Home Doctor NewsGynecology News Antiseptics may be just as effective as antibiotics in preventing recurrent urinary tract infections.

Antiseptics may be just as effective as antibiotics in preventing recurrent urinary tract infections.

by Pragati Singh

According to researchers, methenamine hippurate, an antiseptic therapy, is nearly as effective as antibiotics in treating urinary tract infections (UTIs) in women. They go on to say that methenamine hippurate does not contribute to antibiotic resistance. At least half of adult females will have a UTI at some point in their lives. Lower abdomen pain, a burning sensation while urinating, and increased urine frequency are all symptoms. Drink plenty of water and take showers instead of baths, according to experts, to reduce your chances of getting a UTI. Methenamine hippurate, a non-antibiotic therapy, may help women with recurring urinary tract infections (UTIs). Researchers claim that the antiseptic therapy serves as a prophylactic without contributing to the rising problem of antibiotic resistance in a new studyTrusted Source.The study looked at 240 women over the age of 18 who had recurrent UTIs and was published in the British Medical Journal. Participants were given either methenamine hippurate or a low-dose antibiotic at random.

The trial lasted 18 months, including three-monthly follow-up visits for the women.

At least one UTI occurs in 50 to 60 percent of adult women at some point in their lives. Recurrent infections affect about a quarter of the population. Methenamine hippurate, a non-antibiotic therapy, may help women with recurring urinary tract infections (UTIs). Researchers claim that the antiseptic therapy serves as a prophylactic without contributing to the rising problem of antibiotic resistance in a new studyTrusted Source.

The study looked at 240 women over the age of 18 who had recurrent UTIs and was published in the British Medical Journal. Participants were given either methenamine hippurate or a low-dose antibiotic at random. The trial lasted 18 months, including three-monthly follow-up visits for the women. At least one UTI occurs in 50 to 60 percent of adult women at some point in their lives. Recurrent infections affect about a quarter of the population.

What researchers found
In their study, the researchers concluded that methenamine hippurate could be a viable option to daily antibiotics for women with recurrent UTIs. Women receiving antibiotics had.89 instances, while those on methenamine hippurate had 1.38 incidents, according to the study. There were more UTI occurrences in women receiving the methenamine hippurate, but the researchers considered it to be “non-inferior to antibiotic prophylaxis.”

Dr. Christopher Harding, the study’s principal author and the chairman of the European Association of Urology Guidelines, said, “This research provides the highest quality evidence to date outlining the clinical benefit of a non-antibiotic preventative medication.” “Previous research has suggested that methenamine may be beneficial, but this experiment adds to the body of data.”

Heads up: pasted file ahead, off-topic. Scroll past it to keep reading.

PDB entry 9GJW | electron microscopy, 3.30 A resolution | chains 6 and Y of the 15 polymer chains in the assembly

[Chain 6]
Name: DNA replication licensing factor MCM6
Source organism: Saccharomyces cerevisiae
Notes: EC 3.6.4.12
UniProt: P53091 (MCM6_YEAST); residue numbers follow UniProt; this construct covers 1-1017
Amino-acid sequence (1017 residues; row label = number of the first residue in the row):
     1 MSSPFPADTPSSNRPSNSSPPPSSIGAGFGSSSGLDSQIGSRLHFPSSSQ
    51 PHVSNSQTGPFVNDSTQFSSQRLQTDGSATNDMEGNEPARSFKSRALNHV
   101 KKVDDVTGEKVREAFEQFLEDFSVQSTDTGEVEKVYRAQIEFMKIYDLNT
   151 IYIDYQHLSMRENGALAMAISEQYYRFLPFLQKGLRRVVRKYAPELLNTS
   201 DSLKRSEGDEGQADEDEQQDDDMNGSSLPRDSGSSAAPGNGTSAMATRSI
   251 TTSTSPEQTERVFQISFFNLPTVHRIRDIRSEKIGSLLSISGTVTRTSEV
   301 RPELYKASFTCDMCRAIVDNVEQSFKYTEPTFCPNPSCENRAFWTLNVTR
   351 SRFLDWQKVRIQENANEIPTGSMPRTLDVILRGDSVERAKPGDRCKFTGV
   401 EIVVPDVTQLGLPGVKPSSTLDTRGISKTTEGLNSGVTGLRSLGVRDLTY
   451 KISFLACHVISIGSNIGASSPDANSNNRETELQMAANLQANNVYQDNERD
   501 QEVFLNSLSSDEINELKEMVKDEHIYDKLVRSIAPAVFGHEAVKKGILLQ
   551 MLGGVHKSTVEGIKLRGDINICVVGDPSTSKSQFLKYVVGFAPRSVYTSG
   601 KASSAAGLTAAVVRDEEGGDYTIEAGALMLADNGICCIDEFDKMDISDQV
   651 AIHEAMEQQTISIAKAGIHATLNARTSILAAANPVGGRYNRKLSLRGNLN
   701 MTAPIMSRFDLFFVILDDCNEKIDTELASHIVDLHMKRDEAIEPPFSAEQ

“Our results could encourage a change in practise in terms of preventive therapy for recurrent UTI and give patients and clinicians with a realistic alternative to daily antibiotics,” Harding told Healthline. “The data from this study will enable clinicians and patients to make collaborative decisions about UTI prevention treatments.” “The study found a tiny numerical difference in UTI incidence between the daily antibiotics and methenamine hippurate groups, but the potential trade-off includes drug avoidance, which is linked to antimicrobial resistance development,” he noted.

What is a urinary tract infection (UTI)?
According to the Urology Care Foundation, “a UTI is caused by germs that get into your urine and move up to your bladder.”

UTIs can affect everyone, but they’re far more common in women’s urinary systems because the urethra is shorter, allowing bacteria to reach the bladder more quickly.

A UTI can cause the following symptoms:

increased frequency of urinating cloudy or bloody urine pain in the lower abdomen and potentially the lower back burning or pain when urinating A low-grade fever may also be present in some patients.

UTIs should be treated by a doctor because they can lead to kidney infections, which are far more serious. If you have a temperature over 101°F, exhaustion, pain in your side, back, or abdomen, nausea, or vomiting, call your doctor right once.

Preventing Urinary Tract Infections
UTIs affect some people more than others. Everyone, on the other hand, can take actions to lower their chances of acquiring one.

According to the Centers for Disease Control and Prevention, Source you can trust:

Urinating after sexual activity is a common occurrence.
Showering instead of bathing and drinking plenty of water
Wiping from front to back after urinating to avoid douching, sprays, or powders in the genital area
You can also include probiotic items in your diet, such as yoghurt, kefir, sauerkraut, or tempeh, or talk to your doctor about taking probiotic supplements.

Some forms of birth control can increase your risk of developing a UTI, so if you’ve had multiple UTIs, talk to your doctor about them. These are some of the forms available:spermicide, including condoms with spermicide diaphragms nonlubricated condoms

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